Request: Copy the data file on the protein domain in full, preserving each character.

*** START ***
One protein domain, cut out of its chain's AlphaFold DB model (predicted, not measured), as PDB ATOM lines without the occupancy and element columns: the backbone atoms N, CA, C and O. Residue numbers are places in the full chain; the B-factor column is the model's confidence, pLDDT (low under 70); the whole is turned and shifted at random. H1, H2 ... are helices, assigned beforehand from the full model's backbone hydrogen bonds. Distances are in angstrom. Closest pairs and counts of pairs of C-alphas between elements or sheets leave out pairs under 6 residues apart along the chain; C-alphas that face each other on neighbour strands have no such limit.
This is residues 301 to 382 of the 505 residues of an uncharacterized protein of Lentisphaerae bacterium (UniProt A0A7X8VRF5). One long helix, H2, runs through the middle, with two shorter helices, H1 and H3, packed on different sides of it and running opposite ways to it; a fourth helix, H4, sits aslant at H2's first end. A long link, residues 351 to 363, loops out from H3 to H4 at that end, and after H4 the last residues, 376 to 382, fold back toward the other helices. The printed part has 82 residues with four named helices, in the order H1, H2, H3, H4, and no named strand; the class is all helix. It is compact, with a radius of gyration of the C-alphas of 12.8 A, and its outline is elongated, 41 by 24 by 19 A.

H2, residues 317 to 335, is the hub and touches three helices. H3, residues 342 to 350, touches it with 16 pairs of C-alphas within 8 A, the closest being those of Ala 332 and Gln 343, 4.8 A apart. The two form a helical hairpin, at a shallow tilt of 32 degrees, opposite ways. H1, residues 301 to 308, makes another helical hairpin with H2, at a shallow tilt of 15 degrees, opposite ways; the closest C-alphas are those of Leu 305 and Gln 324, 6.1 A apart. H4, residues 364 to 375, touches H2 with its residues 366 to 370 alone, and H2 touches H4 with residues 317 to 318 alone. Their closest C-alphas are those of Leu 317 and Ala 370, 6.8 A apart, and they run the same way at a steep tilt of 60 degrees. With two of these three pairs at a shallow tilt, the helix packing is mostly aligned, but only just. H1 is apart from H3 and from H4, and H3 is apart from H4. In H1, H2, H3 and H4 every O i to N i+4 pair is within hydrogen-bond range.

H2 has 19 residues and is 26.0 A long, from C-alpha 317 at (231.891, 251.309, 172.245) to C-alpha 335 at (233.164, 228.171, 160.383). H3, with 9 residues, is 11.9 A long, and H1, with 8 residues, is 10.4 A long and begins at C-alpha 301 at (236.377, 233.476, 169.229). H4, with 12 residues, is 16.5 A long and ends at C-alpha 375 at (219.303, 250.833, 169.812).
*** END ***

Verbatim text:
One protein domain, cut out of its chain's AlphaFold DB model (predicted, not measured), as PDB ATOM lines without the occupancy and element columns: the backbone atoms N, CA, C and O. Residue numbers are places in the full chain; the B-factor column is the model's confidence, pLDDT (low under 70); the whole is turned and shifted at random. H1, H2 ... are helices, assigned beforehand from the full model's backbone hydrogen bonds. Distances are in angstrom. Closest pairs and counts of pairs of C-alphas between elements or sheets leave out pairs under 6 residues apart along the chain; C-alphas that face each other on neighbour strands have no such limit.
This is residues 301 to 382 of the 505 residues of an uncharacterized protein of Lentisphaerae bacterium (UniProt A0A7X8VRF5). One long helix, H2, runs through the middle, with two shorter helices, H1 and H3, packed on different sides of it and running opposite ways to it; a fourth helix, H4, sits aslant at H2's first end. A long link, residues 351 to 363, loops out from H3 to H4 at that end, and after H4 the last residues, 376 to 382, fold back toward the other helices. The printed part has 82 residues with four named helices, in the order H1, H2, H3, H4, and no named strand; the class is all helix. It is compact, with a radius of gyration of the C-alphas of 12.8 A, and its outline is elongated, 41 by 24 by 19 A.

H2, residues 317 to 335, is the hub and touches three helices. H3, residues 342 to 350, touches it with 16 pairs of C-alphas within 8 A, the closest being those of Ala 332 and Gln 343, 4.8 A apart. The two form a helical hairpin, at a shallow tilt of 32 degrees, opposite ways. H1, residues 301 to 308, makes another helical hairpin with H2, at a shallow tilt of 15 degrees, opposite ways; the closest C-alphas are those of Leu 305 and Gln 324, 6.1 A apart. H4, residues 364 to 375, touches H2 with its residues 366 to 370 alone, and H2 touches H4 with residues 317 to 318 alone. Their closest C-alphas are those of Leu 317 and Ala 370, 6.8 A apart, and they run the same way at a steep tilt of 60 degrees. With two of these three pairs at a shallow tilt, the helix packing is mostly aligned, but only just. H1 is apart from H3 and from H4, and H3 is apart from H4. In H1, H2, H3 and H4 every O i to N i+4 pair is within hydrogen-bond range.

H2 has 19 residues and is 26.0 A long, from C-alpha 317 at (231.891, 251.309, 172.245) to C-alpha 335 at (233.164, 228.171, 160.383). H3, with 9 residues, is 11.9 A long, and H1, with 8 residues, is 10.4 A long and begins at C-alpha 301 at (236.377, 233.476, 169.229). H4, with 12 residues, is 16.5 A long and ends at C-alpha 375 at (219.303, 250.833, 169.812).